When You're Thinking of Everyone Else, but No One Is Thinking about You
The authors of JewAsian reflect on Jewish and Asian traumas, racism, and healing.
How many times have you walked into work, or a store, or a classroom the day after an attack on Jews somewhere in the world, to find that no one seems to have noticed? You think about the victims, their families, why they were targeted, what could have gone differently, and maybe most of all, why are people still killing us? Where’s the outrage?
But then, what do we want them to say? “Gee, I’m sorry about that massacre. John left some homemade banana bread in the kitchen.” So you find yourself hoping no one will say anything and you can be spared the awkwardness.
I didn’t realize many Asian Americans have been feeling the same way for a long time, revealing my own blindspot. According to many sources, anti-Asian hate crimes shot up during the pandemic, culminating in a national convulsion of horror when a man fatally shot six Asian women at Atlanta-area spas. The response included voices of Asian Jews, a community with a unique take on identity.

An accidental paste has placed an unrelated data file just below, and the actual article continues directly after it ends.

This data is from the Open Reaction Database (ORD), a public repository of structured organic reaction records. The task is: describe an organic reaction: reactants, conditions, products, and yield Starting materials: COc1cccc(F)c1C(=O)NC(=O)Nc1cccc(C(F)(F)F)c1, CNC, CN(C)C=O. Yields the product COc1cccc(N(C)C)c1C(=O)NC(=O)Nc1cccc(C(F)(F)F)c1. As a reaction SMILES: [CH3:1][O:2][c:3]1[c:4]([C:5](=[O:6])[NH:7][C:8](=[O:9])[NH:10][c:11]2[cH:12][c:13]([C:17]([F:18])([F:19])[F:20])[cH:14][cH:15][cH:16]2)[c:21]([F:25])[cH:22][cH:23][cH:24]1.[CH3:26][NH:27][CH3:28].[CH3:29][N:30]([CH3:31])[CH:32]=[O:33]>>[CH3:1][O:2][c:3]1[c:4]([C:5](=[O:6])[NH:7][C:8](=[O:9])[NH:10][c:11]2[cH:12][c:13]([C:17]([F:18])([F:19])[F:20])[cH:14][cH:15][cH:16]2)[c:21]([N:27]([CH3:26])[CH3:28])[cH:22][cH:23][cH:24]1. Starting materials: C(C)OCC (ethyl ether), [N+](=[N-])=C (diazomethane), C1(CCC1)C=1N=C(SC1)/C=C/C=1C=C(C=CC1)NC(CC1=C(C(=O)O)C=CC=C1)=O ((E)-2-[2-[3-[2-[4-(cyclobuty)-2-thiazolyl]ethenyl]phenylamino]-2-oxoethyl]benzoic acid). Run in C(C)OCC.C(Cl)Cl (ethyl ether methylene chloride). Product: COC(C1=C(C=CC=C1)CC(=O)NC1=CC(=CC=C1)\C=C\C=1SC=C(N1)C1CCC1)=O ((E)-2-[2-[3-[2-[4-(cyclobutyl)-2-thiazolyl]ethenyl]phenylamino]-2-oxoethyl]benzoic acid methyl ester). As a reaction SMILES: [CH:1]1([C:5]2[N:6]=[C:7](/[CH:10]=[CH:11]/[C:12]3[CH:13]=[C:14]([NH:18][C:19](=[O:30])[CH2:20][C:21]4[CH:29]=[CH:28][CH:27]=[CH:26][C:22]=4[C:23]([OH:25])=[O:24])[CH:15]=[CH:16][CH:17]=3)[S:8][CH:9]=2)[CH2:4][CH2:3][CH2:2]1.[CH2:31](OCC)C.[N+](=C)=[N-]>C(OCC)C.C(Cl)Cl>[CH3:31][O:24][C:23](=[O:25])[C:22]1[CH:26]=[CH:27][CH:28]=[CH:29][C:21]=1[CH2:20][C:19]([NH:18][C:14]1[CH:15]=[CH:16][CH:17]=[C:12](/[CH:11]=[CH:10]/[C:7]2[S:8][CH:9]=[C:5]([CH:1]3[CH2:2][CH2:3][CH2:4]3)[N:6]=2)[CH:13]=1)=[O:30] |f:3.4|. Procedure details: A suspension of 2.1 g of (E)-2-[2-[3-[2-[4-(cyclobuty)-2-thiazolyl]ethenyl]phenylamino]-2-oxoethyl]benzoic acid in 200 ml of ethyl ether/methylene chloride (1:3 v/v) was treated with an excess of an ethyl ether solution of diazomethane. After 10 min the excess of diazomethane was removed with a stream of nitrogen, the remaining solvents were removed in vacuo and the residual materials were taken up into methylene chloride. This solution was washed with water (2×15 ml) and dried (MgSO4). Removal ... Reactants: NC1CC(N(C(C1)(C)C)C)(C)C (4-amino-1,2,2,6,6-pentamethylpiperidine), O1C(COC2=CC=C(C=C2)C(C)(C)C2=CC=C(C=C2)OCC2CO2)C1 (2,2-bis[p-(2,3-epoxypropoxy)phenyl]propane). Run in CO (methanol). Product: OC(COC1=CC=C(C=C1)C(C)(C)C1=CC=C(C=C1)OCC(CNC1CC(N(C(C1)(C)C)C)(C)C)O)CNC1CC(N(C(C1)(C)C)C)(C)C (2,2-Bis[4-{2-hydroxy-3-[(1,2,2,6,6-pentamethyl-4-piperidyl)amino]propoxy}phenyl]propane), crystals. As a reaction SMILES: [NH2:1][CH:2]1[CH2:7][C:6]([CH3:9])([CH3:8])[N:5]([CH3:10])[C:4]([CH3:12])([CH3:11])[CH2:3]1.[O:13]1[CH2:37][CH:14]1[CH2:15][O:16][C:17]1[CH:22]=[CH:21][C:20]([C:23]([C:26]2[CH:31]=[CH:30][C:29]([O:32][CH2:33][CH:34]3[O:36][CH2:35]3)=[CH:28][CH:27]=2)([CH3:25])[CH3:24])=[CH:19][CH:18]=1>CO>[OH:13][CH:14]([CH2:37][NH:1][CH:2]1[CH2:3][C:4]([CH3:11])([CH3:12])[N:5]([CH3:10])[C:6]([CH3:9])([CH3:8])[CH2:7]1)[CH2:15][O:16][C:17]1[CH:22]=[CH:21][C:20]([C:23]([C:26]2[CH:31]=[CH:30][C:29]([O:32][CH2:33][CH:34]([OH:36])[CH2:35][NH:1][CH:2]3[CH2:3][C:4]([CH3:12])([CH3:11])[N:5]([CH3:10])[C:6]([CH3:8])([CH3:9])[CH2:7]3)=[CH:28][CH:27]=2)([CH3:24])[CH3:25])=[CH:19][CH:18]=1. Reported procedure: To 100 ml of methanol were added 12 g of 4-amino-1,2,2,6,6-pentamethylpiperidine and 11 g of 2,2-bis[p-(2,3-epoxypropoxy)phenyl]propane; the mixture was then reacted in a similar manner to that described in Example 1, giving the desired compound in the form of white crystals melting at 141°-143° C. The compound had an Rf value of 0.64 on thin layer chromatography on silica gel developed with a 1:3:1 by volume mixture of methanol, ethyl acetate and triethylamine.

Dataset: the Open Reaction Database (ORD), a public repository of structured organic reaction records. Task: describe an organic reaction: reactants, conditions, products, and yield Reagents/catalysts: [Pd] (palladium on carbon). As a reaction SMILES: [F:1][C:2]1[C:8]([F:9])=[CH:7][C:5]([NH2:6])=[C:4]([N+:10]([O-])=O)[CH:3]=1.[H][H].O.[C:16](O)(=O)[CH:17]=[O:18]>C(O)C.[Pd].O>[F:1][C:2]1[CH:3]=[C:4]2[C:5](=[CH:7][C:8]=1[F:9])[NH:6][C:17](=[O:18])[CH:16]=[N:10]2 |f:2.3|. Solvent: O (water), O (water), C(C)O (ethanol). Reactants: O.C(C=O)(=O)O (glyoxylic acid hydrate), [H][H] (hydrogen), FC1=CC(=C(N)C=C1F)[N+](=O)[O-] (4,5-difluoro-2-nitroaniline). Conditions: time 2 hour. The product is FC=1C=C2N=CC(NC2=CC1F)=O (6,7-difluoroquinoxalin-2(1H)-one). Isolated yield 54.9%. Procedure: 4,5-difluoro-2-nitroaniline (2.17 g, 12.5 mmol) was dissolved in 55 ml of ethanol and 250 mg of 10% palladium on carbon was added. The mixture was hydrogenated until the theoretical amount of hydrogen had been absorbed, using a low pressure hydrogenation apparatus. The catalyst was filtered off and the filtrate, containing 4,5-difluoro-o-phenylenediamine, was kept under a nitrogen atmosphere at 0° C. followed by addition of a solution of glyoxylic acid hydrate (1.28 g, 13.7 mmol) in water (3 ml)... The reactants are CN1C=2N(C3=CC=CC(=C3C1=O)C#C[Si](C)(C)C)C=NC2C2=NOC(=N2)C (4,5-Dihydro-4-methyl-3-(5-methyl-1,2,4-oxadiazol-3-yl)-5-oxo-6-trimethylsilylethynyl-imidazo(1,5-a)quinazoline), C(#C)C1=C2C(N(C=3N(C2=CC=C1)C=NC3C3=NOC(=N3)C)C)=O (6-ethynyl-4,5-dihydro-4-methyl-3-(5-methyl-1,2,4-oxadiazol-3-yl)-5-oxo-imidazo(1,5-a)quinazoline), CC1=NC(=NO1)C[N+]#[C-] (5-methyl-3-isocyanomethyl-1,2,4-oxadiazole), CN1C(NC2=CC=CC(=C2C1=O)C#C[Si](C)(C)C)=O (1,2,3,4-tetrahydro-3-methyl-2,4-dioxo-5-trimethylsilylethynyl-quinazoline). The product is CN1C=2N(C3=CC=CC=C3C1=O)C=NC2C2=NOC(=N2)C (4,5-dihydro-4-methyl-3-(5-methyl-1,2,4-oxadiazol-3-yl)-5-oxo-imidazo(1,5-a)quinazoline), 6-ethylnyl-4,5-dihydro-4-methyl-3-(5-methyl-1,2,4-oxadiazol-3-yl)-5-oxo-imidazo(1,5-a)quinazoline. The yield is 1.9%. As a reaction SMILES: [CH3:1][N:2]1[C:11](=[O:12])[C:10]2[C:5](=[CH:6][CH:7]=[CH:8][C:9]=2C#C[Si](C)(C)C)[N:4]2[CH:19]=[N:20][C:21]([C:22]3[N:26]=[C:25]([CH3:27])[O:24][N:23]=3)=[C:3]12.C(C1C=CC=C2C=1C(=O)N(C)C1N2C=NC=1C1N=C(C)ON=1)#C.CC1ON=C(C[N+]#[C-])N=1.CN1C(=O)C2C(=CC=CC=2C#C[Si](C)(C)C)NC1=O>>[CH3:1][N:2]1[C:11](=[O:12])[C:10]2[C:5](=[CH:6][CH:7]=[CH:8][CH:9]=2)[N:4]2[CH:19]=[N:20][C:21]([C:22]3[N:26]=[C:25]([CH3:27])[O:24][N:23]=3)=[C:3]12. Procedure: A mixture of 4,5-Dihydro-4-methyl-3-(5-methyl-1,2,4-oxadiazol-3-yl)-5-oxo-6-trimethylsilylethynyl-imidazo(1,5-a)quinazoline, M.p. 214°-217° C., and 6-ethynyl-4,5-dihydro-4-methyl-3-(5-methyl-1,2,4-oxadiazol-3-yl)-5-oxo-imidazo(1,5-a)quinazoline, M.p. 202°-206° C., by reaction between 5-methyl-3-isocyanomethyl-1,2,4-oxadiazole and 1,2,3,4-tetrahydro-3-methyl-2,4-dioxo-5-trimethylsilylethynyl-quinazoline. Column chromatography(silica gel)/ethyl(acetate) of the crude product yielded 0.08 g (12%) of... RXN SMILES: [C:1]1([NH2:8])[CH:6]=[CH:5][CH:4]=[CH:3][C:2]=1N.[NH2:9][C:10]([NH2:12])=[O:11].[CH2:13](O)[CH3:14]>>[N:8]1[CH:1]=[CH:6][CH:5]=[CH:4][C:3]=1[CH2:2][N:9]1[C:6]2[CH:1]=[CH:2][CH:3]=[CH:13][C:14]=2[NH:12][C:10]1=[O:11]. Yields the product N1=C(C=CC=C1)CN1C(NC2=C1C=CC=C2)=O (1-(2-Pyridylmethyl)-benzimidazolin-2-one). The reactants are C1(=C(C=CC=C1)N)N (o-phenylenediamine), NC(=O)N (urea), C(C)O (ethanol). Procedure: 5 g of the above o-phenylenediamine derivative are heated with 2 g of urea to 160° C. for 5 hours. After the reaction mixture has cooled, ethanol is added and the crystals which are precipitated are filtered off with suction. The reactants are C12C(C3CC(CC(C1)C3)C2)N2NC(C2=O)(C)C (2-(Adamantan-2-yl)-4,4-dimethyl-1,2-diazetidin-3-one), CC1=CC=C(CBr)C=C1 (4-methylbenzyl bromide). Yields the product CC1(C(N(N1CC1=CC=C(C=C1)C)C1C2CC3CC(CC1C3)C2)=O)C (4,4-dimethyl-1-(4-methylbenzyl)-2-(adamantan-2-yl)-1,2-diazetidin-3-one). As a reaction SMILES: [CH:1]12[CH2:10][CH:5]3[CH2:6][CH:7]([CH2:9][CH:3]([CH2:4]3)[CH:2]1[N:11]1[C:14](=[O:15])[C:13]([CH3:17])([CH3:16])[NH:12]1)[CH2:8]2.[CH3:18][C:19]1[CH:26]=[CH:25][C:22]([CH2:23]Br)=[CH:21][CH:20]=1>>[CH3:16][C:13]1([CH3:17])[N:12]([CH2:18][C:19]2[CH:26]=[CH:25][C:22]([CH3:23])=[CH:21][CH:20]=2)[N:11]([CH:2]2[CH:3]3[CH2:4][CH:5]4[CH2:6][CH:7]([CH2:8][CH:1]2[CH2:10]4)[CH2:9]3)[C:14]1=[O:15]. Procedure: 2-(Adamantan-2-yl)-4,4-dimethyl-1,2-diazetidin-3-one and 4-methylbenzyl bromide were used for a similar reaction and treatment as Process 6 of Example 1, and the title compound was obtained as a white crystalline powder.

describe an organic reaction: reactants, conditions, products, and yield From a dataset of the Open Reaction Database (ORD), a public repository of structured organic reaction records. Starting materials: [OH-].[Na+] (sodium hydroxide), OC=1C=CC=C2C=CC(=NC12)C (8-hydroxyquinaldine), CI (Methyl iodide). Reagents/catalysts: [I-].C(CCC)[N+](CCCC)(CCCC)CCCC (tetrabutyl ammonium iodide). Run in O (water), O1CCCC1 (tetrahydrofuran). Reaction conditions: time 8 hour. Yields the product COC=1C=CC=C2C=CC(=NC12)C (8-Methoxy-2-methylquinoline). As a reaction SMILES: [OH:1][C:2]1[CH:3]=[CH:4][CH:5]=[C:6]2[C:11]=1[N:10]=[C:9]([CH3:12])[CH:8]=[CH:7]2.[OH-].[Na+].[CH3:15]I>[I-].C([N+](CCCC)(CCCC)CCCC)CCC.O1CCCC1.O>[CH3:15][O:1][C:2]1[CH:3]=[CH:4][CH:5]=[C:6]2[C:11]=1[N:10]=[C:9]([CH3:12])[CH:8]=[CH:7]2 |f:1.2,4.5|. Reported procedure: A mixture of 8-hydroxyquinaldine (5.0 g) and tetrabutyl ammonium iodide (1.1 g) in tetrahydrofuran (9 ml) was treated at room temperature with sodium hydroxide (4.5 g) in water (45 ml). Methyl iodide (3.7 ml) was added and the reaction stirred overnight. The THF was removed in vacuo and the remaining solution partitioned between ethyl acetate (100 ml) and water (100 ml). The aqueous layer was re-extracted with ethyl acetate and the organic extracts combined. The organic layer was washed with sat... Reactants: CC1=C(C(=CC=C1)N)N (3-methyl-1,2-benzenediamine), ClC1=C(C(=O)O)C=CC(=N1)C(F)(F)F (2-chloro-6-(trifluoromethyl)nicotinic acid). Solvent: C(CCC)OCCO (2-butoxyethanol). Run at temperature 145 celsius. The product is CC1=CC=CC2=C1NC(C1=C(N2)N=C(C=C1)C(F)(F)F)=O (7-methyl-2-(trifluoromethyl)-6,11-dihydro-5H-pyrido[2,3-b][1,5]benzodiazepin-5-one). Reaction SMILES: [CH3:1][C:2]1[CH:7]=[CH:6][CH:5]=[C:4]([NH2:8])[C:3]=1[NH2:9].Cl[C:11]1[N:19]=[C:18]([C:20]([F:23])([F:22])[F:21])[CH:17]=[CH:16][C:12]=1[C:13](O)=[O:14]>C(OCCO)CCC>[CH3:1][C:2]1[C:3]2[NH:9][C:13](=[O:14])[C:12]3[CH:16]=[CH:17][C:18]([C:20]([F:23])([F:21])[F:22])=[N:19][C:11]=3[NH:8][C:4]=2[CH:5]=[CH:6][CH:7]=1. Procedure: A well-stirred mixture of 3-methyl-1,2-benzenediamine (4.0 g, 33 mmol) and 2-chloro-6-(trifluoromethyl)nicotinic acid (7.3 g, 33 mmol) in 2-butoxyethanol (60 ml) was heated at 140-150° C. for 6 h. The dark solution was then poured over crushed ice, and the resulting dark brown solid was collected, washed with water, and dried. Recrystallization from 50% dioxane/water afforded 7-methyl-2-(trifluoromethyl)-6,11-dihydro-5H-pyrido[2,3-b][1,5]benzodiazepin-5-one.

It seemed a good time to catch up with Whitman College professors Helen Kim and Noah Leavitt, a married couple of Korean and Jewish heritage with two young kids of their own, whose 2016 book JewAsian set out to examine the burgeoning community of young Jewish Asians and how they navigated their relationships to culture, ethnicity, history. Thanks to Helen and Noah for finding the time to reconnect during, coincidentally, both Jewish Heritage and Asian American and Pacific Islander Heritage months.
Making Invisible Spaces More Visible
Helen Kim and Noah Leavitt, authors of JewAsian, reflect on the state of Jewish and Asian identities in the age of inclusivity.
The book was published in 2016, which feels like a lifetime ago. What has changed since then?
Helen: You’re right, it feels like a long time ago. I think there’s so much more attention and coverage and interest and testimonies from Jews of color in general. So much more attention being paid within the Jewish community, which is awesome, and outside the Jewish community. That’s great. I think there’s a lot more at the organizational or institutional level, what I would say increasingly serious attention being paid — and not just lip service — to how to think about diverse, equitable, and inclusive spaces, for all Jews to exist, and particularly for Jews of color.